This research was financially supported by the Ministry of Science and Technology of the Republic of China, Taiwan under Contract numbers MOST 105-2221-E-010-014-MY2 and 102-2221-E-010-011-MY3. We also are grateful for support from Master Cheng Yen, President of the Tzu-Chi Foundation and this work was partially supported by the Buddhist Tzu Chi General Hospital Intramural Project (TCRD 106-38).

Supplementary Material

The Supplementary Material for this article can be found online at:


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Keywords: Parkinson's disease, subthalamic nucleus, deep brain stimulation, microelectrode recording, desflurane general anesthesia, low frequency oscillation

Citation: Lin S-H, Lai H-Y, Lo Y-C, Chou C, Chou Y-T, Yang S-H, Sun I, Chen B-W, Wang C-F, Liu G-T, Jaw F-S, Chen S-Y and Chen Y-Y (2017) Decreased Power but Preserved Bursting Features of Subthalamic Neuronal Signals in Advanced Parkinson's Patients under Controlled Desflurane Inhalation Anesthesia. Front. Neurosci. 11:701. doi: 10.3389/fnins.2017.00701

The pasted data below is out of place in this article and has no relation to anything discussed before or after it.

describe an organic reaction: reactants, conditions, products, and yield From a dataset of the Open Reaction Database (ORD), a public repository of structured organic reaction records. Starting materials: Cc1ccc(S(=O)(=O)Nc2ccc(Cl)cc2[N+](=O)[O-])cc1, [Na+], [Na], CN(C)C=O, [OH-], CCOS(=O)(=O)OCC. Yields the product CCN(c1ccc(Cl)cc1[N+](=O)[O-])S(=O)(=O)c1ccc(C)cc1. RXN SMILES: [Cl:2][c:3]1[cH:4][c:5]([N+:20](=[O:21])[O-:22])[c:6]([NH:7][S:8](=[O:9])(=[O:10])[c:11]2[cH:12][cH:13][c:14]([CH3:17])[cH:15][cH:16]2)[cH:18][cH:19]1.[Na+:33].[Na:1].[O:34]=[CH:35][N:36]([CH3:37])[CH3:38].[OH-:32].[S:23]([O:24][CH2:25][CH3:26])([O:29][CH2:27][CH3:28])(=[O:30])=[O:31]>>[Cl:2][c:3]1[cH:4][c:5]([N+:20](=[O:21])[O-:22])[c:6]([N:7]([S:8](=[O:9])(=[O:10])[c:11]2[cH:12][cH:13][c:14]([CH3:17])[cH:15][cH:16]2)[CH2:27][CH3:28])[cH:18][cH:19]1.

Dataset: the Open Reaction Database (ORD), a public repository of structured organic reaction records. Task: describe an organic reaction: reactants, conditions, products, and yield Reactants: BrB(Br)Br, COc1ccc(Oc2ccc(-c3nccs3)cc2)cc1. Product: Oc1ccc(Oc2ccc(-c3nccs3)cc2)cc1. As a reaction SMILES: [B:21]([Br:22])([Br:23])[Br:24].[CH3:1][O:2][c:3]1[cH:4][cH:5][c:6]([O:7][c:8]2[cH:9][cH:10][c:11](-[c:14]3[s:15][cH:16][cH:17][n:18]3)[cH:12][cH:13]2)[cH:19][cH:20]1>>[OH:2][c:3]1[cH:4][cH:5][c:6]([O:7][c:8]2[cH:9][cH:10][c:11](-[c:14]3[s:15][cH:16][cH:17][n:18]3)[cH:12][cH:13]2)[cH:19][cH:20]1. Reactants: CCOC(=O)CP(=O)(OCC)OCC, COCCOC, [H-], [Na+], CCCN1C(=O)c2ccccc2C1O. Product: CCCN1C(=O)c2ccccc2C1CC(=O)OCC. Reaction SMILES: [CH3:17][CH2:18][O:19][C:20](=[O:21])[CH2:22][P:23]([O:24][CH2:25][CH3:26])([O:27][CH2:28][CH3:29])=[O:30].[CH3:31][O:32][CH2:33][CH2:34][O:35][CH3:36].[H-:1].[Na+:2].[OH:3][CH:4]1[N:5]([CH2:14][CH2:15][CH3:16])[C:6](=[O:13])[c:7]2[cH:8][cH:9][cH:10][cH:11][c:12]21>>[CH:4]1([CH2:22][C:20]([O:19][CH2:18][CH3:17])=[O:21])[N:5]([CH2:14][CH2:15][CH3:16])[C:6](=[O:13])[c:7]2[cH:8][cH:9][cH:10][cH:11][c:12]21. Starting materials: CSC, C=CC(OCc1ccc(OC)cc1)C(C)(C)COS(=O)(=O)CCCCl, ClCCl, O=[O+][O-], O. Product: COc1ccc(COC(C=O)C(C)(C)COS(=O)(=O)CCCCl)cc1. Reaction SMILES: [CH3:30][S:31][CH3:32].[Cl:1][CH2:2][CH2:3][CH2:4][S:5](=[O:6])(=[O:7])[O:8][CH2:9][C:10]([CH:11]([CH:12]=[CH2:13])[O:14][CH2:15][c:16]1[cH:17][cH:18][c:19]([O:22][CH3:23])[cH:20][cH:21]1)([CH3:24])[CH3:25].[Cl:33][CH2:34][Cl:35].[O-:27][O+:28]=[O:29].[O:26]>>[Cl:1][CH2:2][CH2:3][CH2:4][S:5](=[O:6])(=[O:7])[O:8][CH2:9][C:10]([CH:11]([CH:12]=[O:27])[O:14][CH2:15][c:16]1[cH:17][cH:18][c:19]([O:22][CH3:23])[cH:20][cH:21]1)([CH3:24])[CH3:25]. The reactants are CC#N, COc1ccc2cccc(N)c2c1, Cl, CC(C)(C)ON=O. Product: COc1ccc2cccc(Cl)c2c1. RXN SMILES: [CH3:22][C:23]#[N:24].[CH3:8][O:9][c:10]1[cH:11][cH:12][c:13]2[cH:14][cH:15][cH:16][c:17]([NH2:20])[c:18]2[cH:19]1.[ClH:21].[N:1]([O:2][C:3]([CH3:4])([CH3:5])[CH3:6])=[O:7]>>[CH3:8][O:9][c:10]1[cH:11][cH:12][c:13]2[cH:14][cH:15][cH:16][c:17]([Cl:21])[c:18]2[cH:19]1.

Received: 30 June 2017; Accepted: 28 November 2017;
Published: 12 December 2017.

Edited by:

Sergey M. Plis, Mind Research Network, United States

Reviewed by:

Nima Dehghani, Massachusetts Institute of Technology, United States
Li-Wei Kuo, National Health Research Institutes, Taiwan

Copyright © 2017 Lin, Lai, Lo, Chou, Chou, Yang, Sun, Chen, Wang, Liu, Jaw, Chen and Chen. This is an open-access article distributed under the terms of the Creative Commons Attribution License (CC BY). The use, distribution or reproduction in other forums is permitted, provided the original author(s) or licensor are credited and that the original publication in this journal is cited, in accordance with accepted academic practice. No use, distribution or reproduction is permitted which does not comply with these terms.

*Correspondence: Shin-Yuan Chen,
You-Yin Chen,